Oct 272014
 
 October 27, 2014  Posted by  Featured News, Online, Surveillance, U.S., Youth & Schools

Nate Cardozo and Jamie Lee Williams write:

School districts across the country are grappling with how to deal with their students’ use of technology and social media. All too often, in an attempt to protect students, they end up implementing technology polices that give administrators too much power and go too far in restricting what students can do online. Williamson County Schools, a public school district in affluent Williamson County, Tennessee, is one such school district. Recently, a concerned parent, Daniel Pomerantz, brought the policy to the attention of EFF and the ACLU of Tennessee (ACLU-TN). Mr. Pomerantz was right to be concerned.

Earlier today, EFF and ACLU-TN sent a letter to the board on behalf of our client detailing our concerns. As we outline in our letter to the school board, the school district’s technology and Internet policy is troubling in a number of ways. Indeed, the policy violates the First and Fourth Amendment rights of 35,000 Williamson County students across the district’s 41 schools. We teamed up with ACLU-TN to demand that the Williamson County School Board immediately suspend the unconstitutional policy.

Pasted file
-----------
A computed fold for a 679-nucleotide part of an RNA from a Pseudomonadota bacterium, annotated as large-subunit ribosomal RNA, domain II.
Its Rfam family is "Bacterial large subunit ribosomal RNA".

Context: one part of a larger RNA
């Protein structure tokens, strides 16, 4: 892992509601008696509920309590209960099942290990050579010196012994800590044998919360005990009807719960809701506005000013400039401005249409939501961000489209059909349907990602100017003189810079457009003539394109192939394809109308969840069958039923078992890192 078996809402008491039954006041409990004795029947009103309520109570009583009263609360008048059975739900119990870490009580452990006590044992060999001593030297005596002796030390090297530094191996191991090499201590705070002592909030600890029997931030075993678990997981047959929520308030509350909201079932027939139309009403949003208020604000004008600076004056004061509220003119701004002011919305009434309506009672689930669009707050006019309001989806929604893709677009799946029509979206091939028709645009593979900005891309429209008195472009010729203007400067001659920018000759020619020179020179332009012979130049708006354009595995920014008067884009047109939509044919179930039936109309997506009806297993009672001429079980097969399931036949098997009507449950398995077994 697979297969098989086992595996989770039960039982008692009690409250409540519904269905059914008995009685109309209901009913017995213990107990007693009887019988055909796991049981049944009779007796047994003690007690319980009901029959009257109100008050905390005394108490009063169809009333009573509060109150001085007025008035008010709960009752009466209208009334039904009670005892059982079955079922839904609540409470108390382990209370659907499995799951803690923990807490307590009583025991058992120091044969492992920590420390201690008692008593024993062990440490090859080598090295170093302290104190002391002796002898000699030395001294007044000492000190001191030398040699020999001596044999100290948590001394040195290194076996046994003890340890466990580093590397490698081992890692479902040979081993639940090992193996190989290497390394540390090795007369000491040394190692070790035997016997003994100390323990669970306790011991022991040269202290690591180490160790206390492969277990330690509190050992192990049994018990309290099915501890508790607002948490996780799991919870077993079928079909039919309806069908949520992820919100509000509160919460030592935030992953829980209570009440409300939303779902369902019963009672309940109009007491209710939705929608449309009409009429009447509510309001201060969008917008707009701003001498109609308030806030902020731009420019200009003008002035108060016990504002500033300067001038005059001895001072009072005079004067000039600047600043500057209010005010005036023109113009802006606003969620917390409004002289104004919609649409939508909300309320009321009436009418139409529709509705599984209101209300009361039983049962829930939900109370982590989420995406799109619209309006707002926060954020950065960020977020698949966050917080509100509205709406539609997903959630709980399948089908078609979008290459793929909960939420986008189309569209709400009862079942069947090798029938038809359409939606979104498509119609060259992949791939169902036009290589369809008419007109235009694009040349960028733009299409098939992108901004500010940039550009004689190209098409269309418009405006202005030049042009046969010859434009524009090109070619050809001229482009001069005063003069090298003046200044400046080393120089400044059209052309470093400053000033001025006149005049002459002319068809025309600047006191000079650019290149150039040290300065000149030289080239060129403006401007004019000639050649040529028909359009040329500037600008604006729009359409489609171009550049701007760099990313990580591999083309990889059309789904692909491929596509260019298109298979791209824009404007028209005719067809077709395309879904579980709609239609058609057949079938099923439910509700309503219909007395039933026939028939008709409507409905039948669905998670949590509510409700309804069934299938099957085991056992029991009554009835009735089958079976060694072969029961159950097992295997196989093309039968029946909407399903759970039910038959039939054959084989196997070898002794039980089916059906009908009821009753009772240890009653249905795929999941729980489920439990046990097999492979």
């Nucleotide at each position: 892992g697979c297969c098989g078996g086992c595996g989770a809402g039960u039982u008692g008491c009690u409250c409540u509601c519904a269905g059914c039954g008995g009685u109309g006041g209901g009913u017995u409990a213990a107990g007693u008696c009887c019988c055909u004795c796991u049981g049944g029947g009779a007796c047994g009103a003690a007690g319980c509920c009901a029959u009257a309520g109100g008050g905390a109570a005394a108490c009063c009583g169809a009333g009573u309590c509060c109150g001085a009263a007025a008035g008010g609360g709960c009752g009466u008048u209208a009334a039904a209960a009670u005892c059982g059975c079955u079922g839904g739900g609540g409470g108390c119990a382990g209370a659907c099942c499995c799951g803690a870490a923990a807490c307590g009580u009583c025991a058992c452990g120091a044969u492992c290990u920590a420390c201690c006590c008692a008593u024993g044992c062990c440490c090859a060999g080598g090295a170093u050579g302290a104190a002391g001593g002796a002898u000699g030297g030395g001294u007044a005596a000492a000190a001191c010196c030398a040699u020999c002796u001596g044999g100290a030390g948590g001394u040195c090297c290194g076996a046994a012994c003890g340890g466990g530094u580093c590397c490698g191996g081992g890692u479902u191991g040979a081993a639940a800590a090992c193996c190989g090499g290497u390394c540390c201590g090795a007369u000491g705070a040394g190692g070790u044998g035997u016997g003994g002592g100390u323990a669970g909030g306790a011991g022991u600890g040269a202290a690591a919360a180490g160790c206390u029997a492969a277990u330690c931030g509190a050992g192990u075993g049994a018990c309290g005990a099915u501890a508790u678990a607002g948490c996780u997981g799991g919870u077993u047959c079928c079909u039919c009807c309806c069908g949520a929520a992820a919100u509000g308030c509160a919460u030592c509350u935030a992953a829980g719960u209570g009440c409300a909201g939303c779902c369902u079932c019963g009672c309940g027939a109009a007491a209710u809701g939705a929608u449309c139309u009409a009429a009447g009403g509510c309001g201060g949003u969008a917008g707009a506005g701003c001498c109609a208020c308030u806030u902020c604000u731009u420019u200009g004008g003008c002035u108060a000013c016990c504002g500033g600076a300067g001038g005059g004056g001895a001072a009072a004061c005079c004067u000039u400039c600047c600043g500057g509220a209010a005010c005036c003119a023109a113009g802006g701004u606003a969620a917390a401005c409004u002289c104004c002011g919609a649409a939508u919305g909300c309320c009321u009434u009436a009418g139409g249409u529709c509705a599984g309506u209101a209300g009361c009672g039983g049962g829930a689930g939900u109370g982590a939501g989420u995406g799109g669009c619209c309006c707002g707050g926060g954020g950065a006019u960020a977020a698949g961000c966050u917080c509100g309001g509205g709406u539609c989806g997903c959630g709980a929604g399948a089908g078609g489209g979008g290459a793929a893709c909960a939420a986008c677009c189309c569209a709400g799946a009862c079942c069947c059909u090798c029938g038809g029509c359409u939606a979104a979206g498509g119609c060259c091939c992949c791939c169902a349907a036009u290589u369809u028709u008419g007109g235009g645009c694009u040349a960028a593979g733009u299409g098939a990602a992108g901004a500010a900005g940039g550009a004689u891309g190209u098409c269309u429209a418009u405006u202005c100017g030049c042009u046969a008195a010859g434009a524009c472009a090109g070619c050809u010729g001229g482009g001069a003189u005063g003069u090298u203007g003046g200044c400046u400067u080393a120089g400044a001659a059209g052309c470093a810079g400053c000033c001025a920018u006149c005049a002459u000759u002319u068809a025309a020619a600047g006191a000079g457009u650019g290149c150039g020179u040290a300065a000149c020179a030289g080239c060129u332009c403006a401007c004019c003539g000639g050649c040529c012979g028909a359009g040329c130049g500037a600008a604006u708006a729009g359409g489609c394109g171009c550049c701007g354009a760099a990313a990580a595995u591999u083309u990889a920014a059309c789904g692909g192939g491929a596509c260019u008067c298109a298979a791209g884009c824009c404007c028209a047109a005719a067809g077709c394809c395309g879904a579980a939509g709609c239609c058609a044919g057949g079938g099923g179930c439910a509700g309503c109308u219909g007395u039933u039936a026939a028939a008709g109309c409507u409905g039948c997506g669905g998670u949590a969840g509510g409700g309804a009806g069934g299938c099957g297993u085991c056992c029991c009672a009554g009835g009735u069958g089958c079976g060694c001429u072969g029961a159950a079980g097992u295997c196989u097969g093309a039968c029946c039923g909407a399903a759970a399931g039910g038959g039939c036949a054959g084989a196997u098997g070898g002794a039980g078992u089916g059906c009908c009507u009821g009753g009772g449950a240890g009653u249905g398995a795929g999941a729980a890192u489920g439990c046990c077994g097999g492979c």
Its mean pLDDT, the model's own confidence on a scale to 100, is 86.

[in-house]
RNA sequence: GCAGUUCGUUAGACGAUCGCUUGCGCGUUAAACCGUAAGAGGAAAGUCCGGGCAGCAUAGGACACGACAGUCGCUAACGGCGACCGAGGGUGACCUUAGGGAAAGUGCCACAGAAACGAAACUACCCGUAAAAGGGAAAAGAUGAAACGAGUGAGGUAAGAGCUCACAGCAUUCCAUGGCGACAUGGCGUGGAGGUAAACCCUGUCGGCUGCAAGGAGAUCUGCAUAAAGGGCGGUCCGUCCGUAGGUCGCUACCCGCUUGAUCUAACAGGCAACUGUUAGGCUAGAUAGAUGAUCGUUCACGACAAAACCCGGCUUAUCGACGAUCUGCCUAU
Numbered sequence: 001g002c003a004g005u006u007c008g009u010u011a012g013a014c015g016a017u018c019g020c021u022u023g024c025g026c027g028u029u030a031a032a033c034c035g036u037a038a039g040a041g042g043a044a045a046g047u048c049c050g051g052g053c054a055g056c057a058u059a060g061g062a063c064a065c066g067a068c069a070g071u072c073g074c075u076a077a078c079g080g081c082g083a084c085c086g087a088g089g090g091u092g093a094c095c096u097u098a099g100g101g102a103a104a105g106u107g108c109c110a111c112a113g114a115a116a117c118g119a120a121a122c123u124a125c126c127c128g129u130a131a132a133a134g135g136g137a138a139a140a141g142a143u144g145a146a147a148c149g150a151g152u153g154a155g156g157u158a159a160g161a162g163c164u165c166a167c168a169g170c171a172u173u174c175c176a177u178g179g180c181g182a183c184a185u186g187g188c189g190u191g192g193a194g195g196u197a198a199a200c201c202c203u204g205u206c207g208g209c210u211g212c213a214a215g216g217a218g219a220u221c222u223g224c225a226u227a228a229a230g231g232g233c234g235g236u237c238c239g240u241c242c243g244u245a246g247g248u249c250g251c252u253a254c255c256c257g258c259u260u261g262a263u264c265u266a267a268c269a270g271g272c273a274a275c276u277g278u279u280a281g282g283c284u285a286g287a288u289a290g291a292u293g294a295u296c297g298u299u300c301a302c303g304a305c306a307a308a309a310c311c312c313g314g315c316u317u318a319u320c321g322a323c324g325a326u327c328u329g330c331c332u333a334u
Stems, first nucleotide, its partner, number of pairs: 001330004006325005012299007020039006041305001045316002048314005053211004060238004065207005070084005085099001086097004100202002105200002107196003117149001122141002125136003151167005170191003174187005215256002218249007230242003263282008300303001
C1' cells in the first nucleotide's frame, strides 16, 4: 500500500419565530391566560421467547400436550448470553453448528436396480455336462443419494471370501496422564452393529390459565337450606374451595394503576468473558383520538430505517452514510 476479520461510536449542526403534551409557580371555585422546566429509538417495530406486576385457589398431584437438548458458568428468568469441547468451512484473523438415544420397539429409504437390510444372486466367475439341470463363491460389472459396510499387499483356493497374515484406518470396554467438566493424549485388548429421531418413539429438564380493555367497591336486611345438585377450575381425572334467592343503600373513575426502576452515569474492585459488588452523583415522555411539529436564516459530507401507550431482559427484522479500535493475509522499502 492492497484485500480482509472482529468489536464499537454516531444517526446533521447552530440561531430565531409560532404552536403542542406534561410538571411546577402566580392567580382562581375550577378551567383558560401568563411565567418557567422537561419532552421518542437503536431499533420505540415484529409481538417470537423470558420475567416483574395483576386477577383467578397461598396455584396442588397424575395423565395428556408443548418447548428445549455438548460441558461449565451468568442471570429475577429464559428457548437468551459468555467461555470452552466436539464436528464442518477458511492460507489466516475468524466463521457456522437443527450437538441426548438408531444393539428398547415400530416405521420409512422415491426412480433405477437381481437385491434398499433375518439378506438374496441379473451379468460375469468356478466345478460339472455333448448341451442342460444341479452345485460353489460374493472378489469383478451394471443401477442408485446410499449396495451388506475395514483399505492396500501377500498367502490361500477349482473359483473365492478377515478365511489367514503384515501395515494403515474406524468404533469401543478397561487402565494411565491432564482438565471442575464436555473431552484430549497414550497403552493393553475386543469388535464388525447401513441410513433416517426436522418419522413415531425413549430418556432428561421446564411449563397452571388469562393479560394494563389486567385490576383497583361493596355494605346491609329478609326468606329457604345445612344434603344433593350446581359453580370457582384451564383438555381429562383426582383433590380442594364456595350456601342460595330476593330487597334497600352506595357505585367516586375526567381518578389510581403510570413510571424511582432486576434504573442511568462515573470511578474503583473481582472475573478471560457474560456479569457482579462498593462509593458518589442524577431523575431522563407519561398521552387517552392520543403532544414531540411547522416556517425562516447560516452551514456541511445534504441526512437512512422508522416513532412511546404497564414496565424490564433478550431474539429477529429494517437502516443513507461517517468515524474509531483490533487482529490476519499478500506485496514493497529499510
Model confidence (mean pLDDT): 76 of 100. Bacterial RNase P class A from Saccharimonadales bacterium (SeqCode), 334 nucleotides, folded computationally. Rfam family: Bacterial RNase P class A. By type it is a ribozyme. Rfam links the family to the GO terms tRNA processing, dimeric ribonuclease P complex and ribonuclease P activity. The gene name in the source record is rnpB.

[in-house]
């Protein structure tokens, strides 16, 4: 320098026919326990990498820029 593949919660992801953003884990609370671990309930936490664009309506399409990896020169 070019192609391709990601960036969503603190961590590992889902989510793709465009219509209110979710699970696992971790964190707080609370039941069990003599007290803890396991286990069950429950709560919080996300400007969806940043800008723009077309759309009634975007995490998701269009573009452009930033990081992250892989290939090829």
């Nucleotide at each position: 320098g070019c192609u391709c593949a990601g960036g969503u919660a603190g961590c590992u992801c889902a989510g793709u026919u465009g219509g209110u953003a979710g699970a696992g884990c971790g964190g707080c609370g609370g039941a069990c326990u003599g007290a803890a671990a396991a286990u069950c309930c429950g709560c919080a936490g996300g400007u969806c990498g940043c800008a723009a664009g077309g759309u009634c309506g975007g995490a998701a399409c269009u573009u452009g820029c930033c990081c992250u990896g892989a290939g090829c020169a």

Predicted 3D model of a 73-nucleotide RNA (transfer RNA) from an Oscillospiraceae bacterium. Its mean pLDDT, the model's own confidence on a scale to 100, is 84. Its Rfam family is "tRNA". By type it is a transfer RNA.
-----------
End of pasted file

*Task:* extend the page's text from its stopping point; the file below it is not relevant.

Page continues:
Read more on EFF.

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